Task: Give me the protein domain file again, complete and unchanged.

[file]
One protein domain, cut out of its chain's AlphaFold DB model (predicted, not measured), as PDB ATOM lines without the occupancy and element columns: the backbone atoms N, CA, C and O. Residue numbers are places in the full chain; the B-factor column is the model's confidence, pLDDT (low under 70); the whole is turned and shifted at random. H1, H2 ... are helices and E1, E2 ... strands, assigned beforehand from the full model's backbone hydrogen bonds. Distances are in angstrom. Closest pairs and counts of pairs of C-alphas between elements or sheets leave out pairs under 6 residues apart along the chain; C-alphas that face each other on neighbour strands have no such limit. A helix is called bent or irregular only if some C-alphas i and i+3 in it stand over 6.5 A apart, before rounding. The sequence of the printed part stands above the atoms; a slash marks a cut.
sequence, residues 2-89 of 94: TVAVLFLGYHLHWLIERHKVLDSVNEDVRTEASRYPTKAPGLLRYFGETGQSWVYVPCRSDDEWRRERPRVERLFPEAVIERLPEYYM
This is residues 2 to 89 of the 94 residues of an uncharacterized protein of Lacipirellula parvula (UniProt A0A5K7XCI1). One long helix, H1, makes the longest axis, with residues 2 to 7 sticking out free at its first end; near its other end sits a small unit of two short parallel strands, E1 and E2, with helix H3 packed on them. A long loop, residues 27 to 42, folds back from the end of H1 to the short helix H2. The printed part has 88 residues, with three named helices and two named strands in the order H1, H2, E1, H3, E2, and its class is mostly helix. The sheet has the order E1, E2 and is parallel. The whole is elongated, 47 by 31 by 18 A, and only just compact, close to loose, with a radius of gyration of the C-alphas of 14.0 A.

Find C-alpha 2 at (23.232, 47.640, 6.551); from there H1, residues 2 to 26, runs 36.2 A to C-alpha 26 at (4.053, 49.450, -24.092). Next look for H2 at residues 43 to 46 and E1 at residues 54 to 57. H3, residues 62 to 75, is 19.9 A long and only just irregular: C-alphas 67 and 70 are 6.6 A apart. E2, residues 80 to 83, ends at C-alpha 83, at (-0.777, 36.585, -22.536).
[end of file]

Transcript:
One protein domain, cut out of its chain's AlphaFold DB model (predicted, not measured), as PDB ATOM lines without the occupancy and element columns: the backbone atoms N, CA, C and O. Residue numbers are places in the full chain; the B-factor column is the model's confidence, pLDDT (low under 70); the whole is turned and shifted at random. H1, H2 ... are helices and E1, E2 ... strands, assigned beforehand from the full model's backbone hydrogen bonds. Distances are in angstrom. Closest pairs and counts of pairs of C-alphas between elements or sheets leave out pairs under 6 residues apart along the chain; C-alphas that face each other on neighbour strands have no such limit. A helix is called bent or irregular only if some C-alphas i and i+3 in it stand over 6.5 A apart, before rounding. The sequence of the printed part stands above the atoms; a slash marks a cut.
sequence, residues 2-89 of 94: TVAVLFLGYHLHWLIERHKVLDSVNEDVRTEASRYPTKAPGLLRYFGETGQSWVYVPCRSDDEWRRERPRVERLFPEAVIERLPEYYM
This is residues 2 to 89 of the 94 residues of an uncharacterized protein of Lacipirellula parvula (UniProt A0A5K7XCI1). One long helix, H1, makes the longest axis, with residues 2 to 7 sticking out free at its first end; near its other end sits a small unit of two short parallel strands, E1 and E2, with helix H3 packed on them. A long loop, residues 27 to 42, folds back from the end of H1 to the short helix H2. The printed part has 88 residues, with three named helices and two named strands in the order H1, H2, E1, H3, E2, and its class is mostly helix. The sheet has the order E1, E2 and is parallel. The whole is elongated, 47 by 31 by 18 A, and only just compact, close to loose, with a radius of gyration of the C-alphas of 14.0 A.

Find C-alpha 2 at (23.232, 47.640, 6.551); from there H1, residues 2 to 26, runs 36.2 A to C-alpha 26 at (4.053, 49.450, -24.092). Next look for H2 at residues 43 to 46 and E1 at residues 54 to 57. H3, residues 62 to 75, is 19.9 A long and only just irregular: C-alphas 67 and 70 are 6.6 A apart. E2, residues 80 to 83, ends at C-alpha 83, at (-0.777, 36.585, -22.536).